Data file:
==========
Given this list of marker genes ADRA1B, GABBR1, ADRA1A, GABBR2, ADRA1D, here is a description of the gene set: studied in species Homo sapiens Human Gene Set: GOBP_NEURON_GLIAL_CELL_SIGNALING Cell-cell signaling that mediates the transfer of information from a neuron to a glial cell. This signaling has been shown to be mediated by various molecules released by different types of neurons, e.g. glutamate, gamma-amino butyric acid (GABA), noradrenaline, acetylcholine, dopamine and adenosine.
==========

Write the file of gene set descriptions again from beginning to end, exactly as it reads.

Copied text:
Given this list of marker genes ADRA1B, GABBR1, ADRA1A, GABBR2, ADRA1D, here is a description of the gene set: studied in species Homo sapiens Human Gene Set: GOBP_NEURON_GLIAL_CELL_SIGNALING Cell-cell signaling that mediates the transfer of information from a neuron to a glial cell. This signaling has been shown to be mediated by various molecules released by different types of neurons, e.g. glutamate, gamma-amino butyric acid (GABA), noradrenaline, acetylcholine, dopamine and adenosine.